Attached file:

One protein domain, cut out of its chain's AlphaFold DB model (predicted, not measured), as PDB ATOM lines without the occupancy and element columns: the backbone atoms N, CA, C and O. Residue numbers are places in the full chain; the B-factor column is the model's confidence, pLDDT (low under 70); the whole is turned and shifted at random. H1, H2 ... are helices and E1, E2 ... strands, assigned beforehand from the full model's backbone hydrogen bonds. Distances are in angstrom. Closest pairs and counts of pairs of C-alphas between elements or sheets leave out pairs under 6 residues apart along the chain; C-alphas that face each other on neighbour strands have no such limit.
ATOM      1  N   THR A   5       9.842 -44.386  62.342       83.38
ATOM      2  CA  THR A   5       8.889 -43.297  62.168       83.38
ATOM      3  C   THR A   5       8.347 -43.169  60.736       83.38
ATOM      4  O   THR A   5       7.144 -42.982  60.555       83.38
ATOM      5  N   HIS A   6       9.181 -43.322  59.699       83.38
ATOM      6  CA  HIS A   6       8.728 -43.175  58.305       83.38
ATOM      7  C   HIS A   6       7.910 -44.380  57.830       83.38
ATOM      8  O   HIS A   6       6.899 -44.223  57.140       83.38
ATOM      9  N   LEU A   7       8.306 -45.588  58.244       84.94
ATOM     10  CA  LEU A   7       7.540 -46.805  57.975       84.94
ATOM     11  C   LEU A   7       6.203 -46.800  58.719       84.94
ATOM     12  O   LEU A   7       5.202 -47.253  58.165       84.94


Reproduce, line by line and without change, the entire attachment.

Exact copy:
One protein domain, cut out of its chain's AlphaFold DB model (predicted, not measured), as PDB ATOM lines without the occupancy and element columns: the backbone atoms N, CA, C and O. Residue numbers are places in the full chain; the B-factor column is the model's confidence, pLDDT (low under 70); the whole is turned and shifted at random. H1, H2 ... are helices and E1, E2 ... strands, assigned beforehand from the full model's backbone hydrogen bonds. Distances are in angstrom. Closest pairs and counts of pairs of C-alphas between elements or sheets leave out pairs under 6 residues apart along the chain; C-alphas that face each other on neighbour strands have no such limit.
ATOM      1  N   THR A   5       9.842 -44.386  62.342       83.38
ATOM      2  CA  THR A   5       8.889 -43.297  62.168       83.38
ATOM      3  C   THR A   5       8.347 -43.169  60.736       83.38
ATOM      4  O   THR A   5       7.144 -42.982  60.555       83.38
ATOM      5  N   HIS A   6       9.181 -43.322  59.699       83.38
ATOM      6  CA  HIS A   6       8.728 -43.175  58.305       83.38
ATOM      7  C   HIS A   6       7.910 -44.380  57.830       83.38
ATOM      8  O   HIS A   6       6.899 -44.223  57.140       83.38
ATOM      9  N   LEU A   7       8.306 -45.588  58.244       84.94
ATOM     10  CA  LEU A   7       7.540 -46.805  57.975       84.94
ATOM     11  C   LEU A   7       6.203 -46.800  58.719       84.94
ATOM     12  O   LEU A   7       5.202 -47.253  58.165       84.94